And so my dinner at Le Bernardin drew to a close. I rolled out of there incredibly full, and perhaps a bit more than tipsy, but with a very happy belly. Once again, thanks to Drew for making it happen, and for sharing a birthday meal with me.
155 W 51st St (between 6th and 7th)
New York, NY 10019
Tuesday, October 27, 2009
Tradition is an interesting thing. We perpetuate certain ideals, advocate certain processes, even propogate lies, all in the name of "tradition." It provides a basis for the continued existence of certain items, techniques or processes that might have otherwise fallen by the wayside as the underappreciated victims of social darwinism.
But we humans are emotional beings, a feature with which the rational actor model is still grappling. Certain traditions, yes, are rooted in fact or in religious circumstance, but some happenings take place time after time, year after year, just because that's the way it always was, or how it had always been done before.
Because of these emotional connections we often feel towards the traditional, we frequently tend to just accept tradition as is, and don't question at all the reasons why we do what we do or how we do it or why we've adopted a particular means of accomplishing the end result of whatever the tradition in question may be.
One such tradition is the consumption of honey around the Jewish New Year (yes, I HAVE waited that long to write this post - please forgive me). There is a definite reason why honey finds its way to the Rosh Hashanah table - it is meant as a symbol of the sweetness we hope to experience in the coming year. Honey makes its way to the table in various forms, though most typically in a shallow dish in which we dip slice after slice of apple, which is always delicious in its simplicity. The other most common vehicle for honey around the high holidays is the ubiquitous honey cake. Dense, deep...dense honey cake.
There are few redeeming features of a typical honey cake. Actually, I might take that back - there is one redeeming feature of most honey cakes - the very top crust. Soaked through and through with honey, the top layer is rich, sweet and oh so deliciously sticky. The rest of the cake, though, forget about it. Dry, dense, the rest of your standard rosh hashanah honey cake is a waste of time, really. But that top layer - the top layer of any honey cake around our house at the holidays is just ripe for the picking, my attempts at denial rendered futile by my sticky fingers. The rest of that cake, though, just sits there, and sits there, and sits there. The funny thing about honey cake is that it really takes forever to go stale - with all the honey and sugar and oil it stays just as moist as it was on day one (which is to say, not all that moist) for far longer than most other cakes. And so it can sit there, on the counter, no less, and taunt you, with it's deep, dark color, as if to say "I could be delicious, why don't you just grab another little bit," for upwards of a week.
Tradition dictates that we have honey cake on the table each and every year. We don't question it, don't second guess it. There has been honey cake on the table every year prior, why stop this year? But why can't we question the honey cake itself. If it has to be on the table, can't it at least be delicious? Anything based around something as sweet and pure an ingredient as honey should certainly have the potential to taste fabulous. So I set out on a search to find a delicious honey cake, one with certain ingredients that would add a depth of flavor and prevent the cake from being cloyingly sweet - one that would allow the honey to shine, rather than to overpower. And I found it, with a four-fork rating on epicurious. I figured, if any honey cake could be so universally approved, it had to be good. But there was still a part of me that thought legitimately good, or is it good for honey cake? The ingredient list looked like it would balance out the intense sweetness of the honey, with citrusy notes from the orange juice, aumtumnal spices and a deep richness from the coffee. And it did not disappoint.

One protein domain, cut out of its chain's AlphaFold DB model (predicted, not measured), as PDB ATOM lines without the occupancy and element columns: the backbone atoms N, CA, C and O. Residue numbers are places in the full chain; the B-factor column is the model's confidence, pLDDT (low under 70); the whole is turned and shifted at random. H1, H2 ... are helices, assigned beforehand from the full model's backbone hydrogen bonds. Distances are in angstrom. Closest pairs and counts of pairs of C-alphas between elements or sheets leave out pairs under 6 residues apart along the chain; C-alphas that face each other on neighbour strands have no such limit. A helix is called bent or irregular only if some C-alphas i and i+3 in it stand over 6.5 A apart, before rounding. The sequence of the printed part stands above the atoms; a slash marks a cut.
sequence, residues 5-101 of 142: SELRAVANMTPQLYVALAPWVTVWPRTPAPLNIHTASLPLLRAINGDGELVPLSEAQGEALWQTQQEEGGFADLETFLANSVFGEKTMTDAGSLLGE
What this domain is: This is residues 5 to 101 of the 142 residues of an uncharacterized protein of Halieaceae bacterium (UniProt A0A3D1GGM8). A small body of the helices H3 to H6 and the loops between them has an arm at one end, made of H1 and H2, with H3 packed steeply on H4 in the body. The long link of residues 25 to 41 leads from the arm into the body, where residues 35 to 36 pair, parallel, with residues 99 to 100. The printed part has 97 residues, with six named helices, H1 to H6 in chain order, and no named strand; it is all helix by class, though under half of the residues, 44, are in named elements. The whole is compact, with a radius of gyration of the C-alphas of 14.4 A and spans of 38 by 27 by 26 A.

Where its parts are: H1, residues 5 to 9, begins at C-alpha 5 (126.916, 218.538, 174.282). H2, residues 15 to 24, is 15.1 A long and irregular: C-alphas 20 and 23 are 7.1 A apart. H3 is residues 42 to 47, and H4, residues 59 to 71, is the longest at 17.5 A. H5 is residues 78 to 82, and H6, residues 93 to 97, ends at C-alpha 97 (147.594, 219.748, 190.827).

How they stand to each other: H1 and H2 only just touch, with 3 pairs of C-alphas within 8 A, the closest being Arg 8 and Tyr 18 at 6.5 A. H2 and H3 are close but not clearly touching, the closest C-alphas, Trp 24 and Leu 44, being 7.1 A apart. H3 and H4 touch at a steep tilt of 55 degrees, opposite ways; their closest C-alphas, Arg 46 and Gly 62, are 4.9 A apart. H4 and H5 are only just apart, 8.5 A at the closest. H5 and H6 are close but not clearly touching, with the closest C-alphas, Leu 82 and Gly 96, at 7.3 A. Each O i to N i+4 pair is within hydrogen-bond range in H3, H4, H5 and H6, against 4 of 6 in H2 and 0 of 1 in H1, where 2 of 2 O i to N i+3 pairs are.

This honey cake will change your mind about honey cake. A new tradition began at our house this high holiday season: a tradition of truly delicious honey cake, one that we will all look forward to on the dessert table at the holidays, and not just one that sits on the table because it should. A honey cake that is happily eaten, top to bottom.
Marcy Goldman's Majestic and Moist New Year's Honey Cake
from A Treasury of Jewish Holiday Baking, recipe also availabe here
3 1/2 cups all-purpose flour
1 tablespoon baking powder
1 teaspoon baking soda
1/2 teaspoon salt
4 teaspoons ground cinnamon
1/2 teaspoon ground cloves
1/2 teaspoon ground allspice
1 cup vegetable oil
1 cup honey
1 1/2 cups granulated sugar
1/2 cup brown sugar
1 teaspoon vanilla extract
1 cup warm coffee or strong tea
1/2 cup fresh orange juice
1/4 cup rye or whisky (I subbed orange juice, as my whiskey was dreadfully close to empty, and well, I wanted it)
1/2 cup slivered or sliced almonds (I went without)
I like this cake best baked in a 9-inch angel food cake pan, but you can also make it in a 10-inch tube or bundt cake pan, a 9 by 13-inch sheetpan, or three 8 by 4 1/2-inch loaf pans.
Preheat the oven to 350°F. Lightly grease two loaf pan(s)*.
In a large bowl, whisk together the flour, baking powder, baking soda, salt, and spices. Make a well in the center and add the oil, honey, sugars, eggs, vanilla, coffee, orange juice, and rye or whisky.
Using a strong wire whisk or an electric mixer on slow speed, combine the ingredients well to make a thick batter, making sure that no ingredients are stuck to the bottom of the bowl.